About the artist:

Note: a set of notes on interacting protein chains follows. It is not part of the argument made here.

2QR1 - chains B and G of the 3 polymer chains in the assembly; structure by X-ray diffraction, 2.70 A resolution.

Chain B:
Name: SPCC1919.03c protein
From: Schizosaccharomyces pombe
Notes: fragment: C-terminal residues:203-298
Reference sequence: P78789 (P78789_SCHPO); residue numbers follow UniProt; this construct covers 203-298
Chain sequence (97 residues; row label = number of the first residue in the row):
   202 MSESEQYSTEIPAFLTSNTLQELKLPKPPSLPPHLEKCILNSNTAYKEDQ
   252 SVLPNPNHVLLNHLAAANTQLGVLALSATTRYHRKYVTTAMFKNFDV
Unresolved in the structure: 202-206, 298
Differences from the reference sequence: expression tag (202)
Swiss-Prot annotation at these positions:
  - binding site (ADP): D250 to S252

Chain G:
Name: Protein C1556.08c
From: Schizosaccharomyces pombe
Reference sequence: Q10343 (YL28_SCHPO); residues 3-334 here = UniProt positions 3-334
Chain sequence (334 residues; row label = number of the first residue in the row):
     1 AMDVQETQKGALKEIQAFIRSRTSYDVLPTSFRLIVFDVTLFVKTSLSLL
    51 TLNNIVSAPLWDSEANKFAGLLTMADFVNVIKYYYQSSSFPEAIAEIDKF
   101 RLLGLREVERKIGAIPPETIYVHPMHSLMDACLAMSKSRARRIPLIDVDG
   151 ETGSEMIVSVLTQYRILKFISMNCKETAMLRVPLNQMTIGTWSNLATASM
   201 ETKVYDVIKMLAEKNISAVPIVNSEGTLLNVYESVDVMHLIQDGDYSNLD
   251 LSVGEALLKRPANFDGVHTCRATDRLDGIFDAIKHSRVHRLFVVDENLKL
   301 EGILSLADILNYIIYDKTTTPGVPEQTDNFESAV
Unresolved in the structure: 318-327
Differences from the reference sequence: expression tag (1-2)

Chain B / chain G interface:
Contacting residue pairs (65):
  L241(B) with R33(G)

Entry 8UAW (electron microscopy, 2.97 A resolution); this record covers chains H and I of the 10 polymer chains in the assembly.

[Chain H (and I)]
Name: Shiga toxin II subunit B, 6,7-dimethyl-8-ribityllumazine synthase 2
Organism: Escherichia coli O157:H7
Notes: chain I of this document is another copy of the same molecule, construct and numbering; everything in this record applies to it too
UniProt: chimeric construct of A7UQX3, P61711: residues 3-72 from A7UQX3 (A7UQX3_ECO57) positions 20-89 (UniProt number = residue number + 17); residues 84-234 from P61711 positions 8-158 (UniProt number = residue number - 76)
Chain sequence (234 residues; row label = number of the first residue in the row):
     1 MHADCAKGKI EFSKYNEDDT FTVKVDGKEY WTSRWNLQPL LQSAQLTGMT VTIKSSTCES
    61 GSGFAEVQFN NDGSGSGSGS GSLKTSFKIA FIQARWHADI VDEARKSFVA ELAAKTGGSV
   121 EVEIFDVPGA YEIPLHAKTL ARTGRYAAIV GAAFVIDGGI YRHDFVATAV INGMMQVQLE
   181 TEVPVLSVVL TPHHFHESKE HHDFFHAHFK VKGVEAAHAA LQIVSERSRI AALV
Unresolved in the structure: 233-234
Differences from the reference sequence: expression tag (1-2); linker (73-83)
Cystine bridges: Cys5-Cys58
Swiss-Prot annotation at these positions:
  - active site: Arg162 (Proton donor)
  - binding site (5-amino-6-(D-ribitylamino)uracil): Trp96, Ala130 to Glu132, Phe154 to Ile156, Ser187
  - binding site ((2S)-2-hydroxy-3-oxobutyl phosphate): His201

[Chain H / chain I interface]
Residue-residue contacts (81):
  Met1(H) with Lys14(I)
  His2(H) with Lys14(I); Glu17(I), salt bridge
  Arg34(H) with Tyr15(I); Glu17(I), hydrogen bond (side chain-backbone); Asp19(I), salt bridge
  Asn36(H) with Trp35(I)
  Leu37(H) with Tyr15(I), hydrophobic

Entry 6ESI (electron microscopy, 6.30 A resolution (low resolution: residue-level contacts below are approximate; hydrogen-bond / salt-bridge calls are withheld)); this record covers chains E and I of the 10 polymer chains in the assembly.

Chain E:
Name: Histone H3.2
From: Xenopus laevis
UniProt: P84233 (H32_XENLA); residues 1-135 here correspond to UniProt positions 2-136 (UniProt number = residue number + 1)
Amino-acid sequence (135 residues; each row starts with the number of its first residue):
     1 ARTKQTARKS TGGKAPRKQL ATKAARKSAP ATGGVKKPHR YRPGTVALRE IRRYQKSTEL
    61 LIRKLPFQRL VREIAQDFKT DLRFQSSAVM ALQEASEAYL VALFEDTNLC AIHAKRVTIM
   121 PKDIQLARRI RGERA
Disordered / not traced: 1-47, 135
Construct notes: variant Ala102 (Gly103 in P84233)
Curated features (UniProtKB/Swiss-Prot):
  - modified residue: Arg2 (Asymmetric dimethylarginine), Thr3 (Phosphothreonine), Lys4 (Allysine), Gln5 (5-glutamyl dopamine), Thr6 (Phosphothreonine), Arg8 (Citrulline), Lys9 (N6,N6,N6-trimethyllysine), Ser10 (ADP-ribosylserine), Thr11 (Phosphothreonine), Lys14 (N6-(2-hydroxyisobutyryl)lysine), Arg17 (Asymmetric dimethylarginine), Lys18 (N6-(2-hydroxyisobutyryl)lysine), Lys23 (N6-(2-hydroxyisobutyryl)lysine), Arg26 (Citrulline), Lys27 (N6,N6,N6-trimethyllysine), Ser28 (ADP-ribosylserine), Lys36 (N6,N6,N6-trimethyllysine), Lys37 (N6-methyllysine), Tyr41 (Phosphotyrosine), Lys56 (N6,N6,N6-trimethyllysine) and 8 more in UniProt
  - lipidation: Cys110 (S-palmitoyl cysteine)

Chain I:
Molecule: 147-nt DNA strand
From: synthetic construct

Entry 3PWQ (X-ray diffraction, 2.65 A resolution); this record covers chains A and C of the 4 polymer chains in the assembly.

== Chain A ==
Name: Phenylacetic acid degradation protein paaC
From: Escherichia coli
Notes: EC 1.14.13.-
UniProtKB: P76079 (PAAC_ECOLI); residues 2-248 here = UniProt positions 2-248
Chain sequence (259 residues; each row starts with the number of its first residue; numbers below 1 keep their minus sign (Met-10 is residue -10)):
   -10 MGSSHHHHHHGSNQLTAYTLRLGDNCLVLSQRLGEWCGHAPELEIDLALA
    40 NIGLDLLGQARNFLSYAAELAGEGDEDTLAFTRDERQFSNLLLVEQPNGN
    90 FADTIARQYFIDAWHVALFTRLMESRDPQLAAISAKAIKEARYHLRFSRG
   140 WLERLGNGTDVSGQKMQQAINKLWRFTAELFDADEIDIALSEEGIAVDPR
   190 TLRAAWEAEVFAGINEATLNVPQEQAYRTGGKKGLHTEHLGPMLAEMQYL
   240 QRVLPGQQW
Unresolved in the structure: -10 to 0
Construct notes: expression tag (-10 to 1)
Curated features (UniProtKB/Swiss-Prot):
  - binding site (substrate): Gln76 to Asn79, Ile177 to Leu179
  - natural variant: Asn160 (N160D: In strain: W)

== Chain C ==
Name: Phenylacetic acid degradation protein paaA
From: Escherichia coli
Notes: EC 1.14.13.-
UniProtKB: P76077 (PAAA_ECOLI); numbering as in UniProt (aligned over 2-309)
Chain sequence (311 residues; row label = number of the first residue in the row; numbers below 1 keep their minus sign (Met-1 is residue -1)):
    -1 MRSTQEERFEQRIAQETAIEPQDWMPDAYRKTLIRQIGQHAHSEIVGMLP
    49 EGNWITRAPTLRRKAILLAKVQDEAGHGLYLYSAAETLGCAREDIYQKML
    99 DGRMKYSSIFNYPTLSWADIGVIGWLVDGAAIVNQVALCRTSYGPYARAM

Henry Bainbridge McCarter (1866-1942) was an artist who straddled the leap from realism to modernism at the turn of the 20th century. As a teacher for many years, he influenced a generation of modern artists. McCarter was born in Norristown, Pennsylvania. At a young age, he attended the Pennsylvania Academy of Fine Arts, (PAFA), where he studied under Thomas Eakins and became an accomplished realist painter. He graduated from PAFA in 1883, at the tender age of seventeen. After graduation, McCarter embarked on trip to Paris, where he would have seen the art of the Post-Impressionistists. On a second trip to Europe, McCarter met many celebrated artists of the day, including Vincent Van Gogh, Camille Pissarro, and Edgar Degas. While in Paris, McCarter studied with artists that would leave a lasting impression on his career: Puvis de Chavannes, a Symbolist artist who used realist techniques to create other-worldly scenes, and Léon Bonnat, a highly skilled portraitist who would go on to head the École des Beaux-Arts. In addition, McCarter apprenticed in lithography and printmaking with Henri de Toulouse-Lautrec, where he honed his skills as an illustrator. McCarter returned to Philadelphia in 1900, where he joined PAFA and began a successful career as an illustrator, creating works for national magazines such as Collier’s, Scribner’s, and Harper’s. In 1902, McCarter began teaching at PAFA as its first instructor of illustration in their newly instituted Illustration department, and continued to teach illustration until his death in 1942. McCarter taught alongside Pennsylvania Impressionists Hugh Breckenridge and Thomas Anshutz. Although McCarter’s art became increasingly modernist and abstract over time, he emphasized excellence in draftsmanship in his teaching. Among his most famous students were Charles Demuth, known for his Precisionist artwork that blew open the boundaries of conventional art forms, and Arthur B. Carles, whose sumptuous and colorful modern works presaged the Abstract Expressionist movement, and was part of the world-changing Armory Show of 1913. In turn, Carles would influence an entire generation of modern artists through his own work as an instructor at PAFA.